Letter from Caritas Somalia
"We Cannot Simply Dismiss Somalia as a Hopeless Case"
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BAIDOA, Somalia, NOV. 21, 2007 (Zenit.org).- Here is a letter from the executive director of Caritas Somalia, Davide Bernocchi, on the situation in the country. During the general audience today, Benedict XVI urged political leaders to find a peaceful solution to the civil unrest that has displaced more than 150,000 Somalians.
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Baidoa, Nov. 13, 2007
Writing from my office in the Baidoa Caritas medical clinic, Somalia looks to be moving inextricably toward a humanitarian catastrophe.
Tens of thousands of people are currently fleeing violence in the capital, Mogadishu. U.N. Spokesperson Farhan Haq said this week: "As many as 114,000 residents of Mogadishu have been forced to flee their homes in recent weeks."
Over 400,000 people had already fled violence in Mogadishu earlier this year. Over 1.5 million people are surviving on foreign aid.
They have fled to areas that were already inundated with thousands of displaced people, to host communities whose ability to cope is already at breaking point and to areas in which there is little or no access by humanitarian agencies.
The figures are so large they become meaningless. Our own medical coordinator had to rush back to the capital a few days ago, after his teenage daughter had been hit in the head by a stray bullet. Thank God, she survived, but she needs to be urgently transferred to Nairobi, which is, in itself, another challenge.
Other aid agencies have recently issued other statements, witnessing the horrors provoked by the clashes that have burst out in the Somali capital, following the arrival of fresh troops from Ethiopia.
What is even more tragic is that no visible political effort is put in place with the aim of solving the conflict: only weapons!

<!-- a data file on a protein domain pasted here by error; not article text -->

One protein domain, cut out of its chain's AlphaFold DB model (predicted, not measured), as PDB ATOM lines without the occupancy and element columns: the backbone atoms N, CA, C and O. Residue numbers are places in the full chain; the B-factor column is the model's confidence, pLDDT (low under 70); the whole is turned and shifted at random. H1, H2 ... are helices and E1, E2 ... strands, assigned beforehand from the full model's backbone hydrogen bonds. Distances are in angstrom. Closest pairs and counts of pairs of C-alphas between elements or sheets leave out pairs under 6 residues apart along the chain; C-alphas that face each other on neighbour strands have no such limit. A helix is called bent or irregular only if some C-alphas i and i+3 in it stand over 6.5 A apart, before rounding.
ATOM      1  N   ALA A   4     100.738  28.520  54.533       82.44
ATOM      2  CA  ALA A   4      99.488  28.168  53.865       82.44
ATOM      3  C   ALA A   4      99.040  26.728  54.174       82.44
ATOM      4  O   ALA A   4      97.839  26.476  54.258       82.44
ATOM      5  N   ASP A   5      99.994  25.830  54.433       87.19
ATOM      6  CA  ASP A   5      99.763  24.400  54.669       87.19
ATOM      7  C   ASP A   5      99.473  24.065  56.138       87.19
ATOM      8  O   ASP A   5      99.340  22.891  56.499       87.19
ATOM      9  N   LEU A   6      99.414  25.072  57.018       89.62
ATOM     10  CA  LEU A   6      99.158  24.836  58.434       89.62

And the international community?
[U.N.] Secretary-General Ban has just stated that sending U.N. peacekeepers to Somalia is "unrealistic" at this stage.
Forty NGOs, including Caritas Somalia, have signed a statement calling for action. It said that the international community and all parties to the present conflict have a responsibility to avoid the catastrophe.
It's very frustrating because the security situation is so bad, aid agencies can't help all those in need. The obstacles not only stem from the war situation itself, but also from the predatory attitude of those for whom the displaced are either a lucrative business or nothing at all.
Not to mention the fact that the Somali soldiers, who are not paid, have to find their way to get their daily food.
Before I left for Somalia from Nairobi, we had a meeting with some Nairobi-based Caritas members to find out how we could respond best to the needs of those left homeless by the fighting.
We are trying our best to balance the humanitarian imperative with the absolute necessity to keep a low profile. Supported by CRS [Catholic Relief Services] and Caritas Italy, we are mainly acting through partners operating in the areas neighboring Mogadishu, among which is Islamic Relief, that we are supporting together with CAFOD [Catholic Agency for Overseas Development]: A nice example of interreligious dialogue in action, as I see it, in a context where opposite is the norm.
The possibility of massive numbers of refugees crossing the Kenyan border is something I have discussed more than once, particularly with CRS in Kenya. My answer is still that I don't see it likely, simply because Kenya made it clear that they would not allow such a thing. I might be wrong, but I think that, if a major refugee wave were to take place, it would have already occurred in the last six months.
Talking about the catastrophe that is taking place in Mogadishu, today our Bishop Giorgio Bertin said that the various crises of East Africa have at least two common elements: On the one hand, the extremists that misuse religion to pursue political ends, and on the other, the scrabble to control natural resources led by foreign powers.
It is actually very important to keep in mind that we cannot simply dismiss Somalia as a hopeless case. The industrialized rich countries, particularly, share the responsibility for what is going on here.
It has been really important receiving messages from other Caritas members of solidarity in these difficult times. My dear friends from Caritas and beyond, let's keep praying for the people trapped in Mogadishu and for peace in this country, which is nothing else but a mirror of the worldly logics.
Executive Director of Caritas Somalia